Enter your office metrics prior to the COVID-19 pandemic.
What is the m² office area and how many workstations were available?
Next, enter the last known workstation occupancy percentages per weekday.
Default values for these occupancy percentages are country averages. If you are unaware of your last known workstation occupancy percentages please provide your best estimates or defer to the default country averages.
Finally, enter the expected additional percentage of time working remotely in your organisation. This means if it is 1 day working remotely prior to the COVID-19 pandemic and now is desired to be 2 days working remotely, the expected additional percentage of time working remotely in your organisation will be 20%.
Click 'Calculate' to start the impact calculator.
The graph will now show your own average workstation occupancy and it will display a second line for the expected occupancy per day based on your input of expected additional time working remotely.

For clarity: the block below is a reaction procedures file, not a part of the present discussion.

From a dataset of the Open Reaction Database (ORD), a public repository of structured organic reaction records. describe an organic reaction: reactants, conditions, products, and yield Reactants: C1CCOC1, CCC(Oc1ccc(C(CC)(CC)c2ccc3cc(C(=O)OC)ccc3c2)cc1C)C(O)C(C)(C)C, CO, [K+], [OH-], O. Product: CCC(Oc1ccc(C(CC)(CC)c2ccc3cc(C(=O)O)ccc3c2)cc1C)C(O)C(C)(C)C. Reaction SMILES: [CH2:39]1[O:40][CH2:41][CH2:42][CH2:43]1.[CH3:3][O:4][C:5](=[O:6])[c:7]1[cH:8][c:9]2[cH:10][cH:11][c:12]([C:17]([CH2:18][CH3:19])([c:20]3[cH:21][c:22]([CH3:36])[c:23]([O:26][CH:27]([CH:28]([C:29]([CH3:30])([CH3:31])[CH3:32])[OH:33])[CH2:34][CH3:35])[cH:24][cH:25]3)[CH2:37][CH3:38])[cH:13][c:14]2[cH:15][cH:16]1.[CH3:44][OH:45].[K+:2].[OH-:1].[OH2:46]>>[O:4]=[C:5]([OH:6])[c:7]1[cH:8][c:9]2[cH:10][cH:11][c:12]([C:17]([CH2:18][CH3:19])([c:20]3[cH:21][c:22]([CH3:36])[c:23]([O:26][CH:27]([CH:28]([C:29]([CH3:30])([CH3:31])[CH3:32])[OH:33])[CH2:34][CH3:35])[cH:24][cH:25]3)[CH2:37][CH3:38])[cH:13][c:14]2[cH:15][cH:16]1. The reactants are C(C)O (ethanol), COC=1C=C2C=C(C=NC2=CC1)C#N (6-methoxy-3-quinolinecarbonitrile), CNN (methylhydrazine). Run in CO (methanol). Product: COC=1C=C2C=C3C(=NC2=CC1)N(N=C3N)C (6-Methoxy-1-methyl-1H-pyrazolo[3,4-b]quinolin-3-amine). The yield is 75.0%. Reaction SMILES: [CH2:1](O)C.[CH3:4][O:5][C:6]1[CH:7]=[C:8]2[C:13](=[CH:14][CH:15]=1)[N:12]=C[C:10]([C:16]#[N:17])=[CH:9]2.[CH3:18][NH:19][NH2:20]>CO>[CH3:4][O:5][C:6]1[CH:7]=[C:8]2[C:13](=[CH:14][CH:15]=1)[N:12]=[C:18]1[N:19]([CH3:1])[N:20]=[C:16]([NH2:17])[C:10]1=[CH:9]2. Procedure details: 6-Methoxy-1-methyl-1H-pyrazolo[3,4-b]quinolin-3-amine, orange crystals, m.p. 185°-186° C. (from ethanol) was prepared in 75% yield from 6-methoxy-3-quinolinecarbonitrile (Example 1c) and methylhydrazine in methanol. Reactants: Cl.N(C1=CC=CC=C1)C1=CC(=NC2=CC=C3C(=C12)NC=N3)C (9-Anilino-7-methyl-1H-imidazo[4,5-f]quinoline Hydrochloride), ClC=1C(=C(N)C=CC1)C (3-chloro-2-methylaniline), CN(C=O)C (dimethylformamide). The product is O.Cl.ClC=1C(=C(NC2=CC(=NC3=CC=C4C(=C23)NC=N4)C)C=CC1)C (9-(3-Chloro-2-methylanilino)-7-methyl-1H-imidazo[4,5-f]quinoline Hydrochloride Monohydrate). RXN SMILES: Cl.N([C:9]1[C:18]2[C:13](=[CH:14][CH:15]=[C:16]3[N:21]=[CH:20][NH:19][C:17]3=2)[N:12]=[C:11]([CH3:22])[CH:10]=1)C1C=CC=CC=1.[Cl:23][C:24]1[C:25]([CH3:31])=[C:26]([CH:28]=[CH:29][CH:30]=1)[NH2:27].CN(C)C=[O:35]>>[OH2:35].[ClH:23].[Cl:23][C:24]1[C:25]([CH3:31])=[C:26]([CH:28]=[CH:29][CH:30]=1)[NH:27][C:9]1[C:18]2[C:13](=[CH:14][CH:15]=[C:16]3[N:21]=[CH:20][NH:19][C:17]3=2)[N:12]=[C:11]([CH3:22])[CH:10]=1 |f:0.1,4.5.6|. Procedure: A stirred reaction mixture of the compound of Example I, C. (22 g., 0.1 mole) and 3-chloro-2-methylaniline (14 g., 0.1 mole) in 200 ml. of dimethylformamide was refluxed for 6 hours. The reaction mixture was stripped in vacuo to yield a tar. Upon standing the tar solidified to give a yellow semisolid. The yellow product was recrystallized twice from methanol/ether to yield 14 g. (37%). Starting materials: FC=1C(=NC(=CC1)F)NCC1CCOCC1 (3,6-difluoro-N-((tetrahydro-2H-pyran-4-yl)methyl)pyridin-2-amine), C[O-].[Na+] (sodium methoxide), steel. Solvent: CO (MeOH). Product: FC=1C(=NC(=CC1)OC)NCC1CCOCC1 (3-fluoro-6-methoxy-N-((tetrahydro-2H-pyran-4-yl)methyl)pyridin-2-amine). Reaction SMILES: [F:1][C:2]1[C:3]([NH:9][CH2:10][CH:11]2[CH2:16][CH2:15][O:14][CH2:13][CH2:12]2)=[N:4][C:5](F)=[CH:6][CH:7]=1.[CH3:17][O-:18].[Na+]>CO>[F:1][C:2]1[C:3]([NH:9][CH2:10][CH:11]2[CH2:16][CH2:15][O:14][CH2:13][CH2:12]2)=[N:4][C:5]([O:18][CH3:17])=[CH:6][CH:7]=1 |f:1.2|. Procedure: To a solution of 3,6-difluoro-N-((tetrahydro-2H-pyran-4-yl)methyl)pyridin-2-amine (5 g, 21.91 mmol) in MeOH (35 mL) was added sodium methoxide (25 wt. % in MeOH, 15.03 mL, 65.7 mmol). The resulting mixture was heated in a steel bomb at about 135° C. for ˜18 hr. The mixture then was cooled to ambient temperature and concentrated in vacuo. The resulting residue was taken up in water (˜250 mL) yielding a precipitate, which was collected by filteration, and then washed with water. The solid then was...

The numbers above the graph show the difference in average occupancy and difference in peak occupancy for both lines.
The relation between these occupancy differences is not linear, because it reflects employee behaviour to select the weekdays for remote working when colleagues are also away from the office.
Based on the gap in peak occupancy, a new calculation shows the theoretical number of workstations that could be released when employees increase time spent working remotely.
This number of released workstations is then passed on to a theoretical office area that could potentially be released based on your own office metrics.
Now click 'Spread office occupancy' to calculate the same indicators when an organisation applies a controlled distribution of office occupancy and avoids busy weekdays becoming even more busy and quiet days becoming more quiet.
The second line will now flatten, indicating an evenly distributed office occupancy, discarding busy and quiet weekdays at the office.
The difference in average occupancy shown above the graph will remain the same, but the difference in peak occupancy will increase.
This increased difference in peak occupancy will also increase the theoretical number of workstations and office area potentially to be released.
Click 'Back, without spread office occupancy' to return to the results without controlled distribution of office occupancy.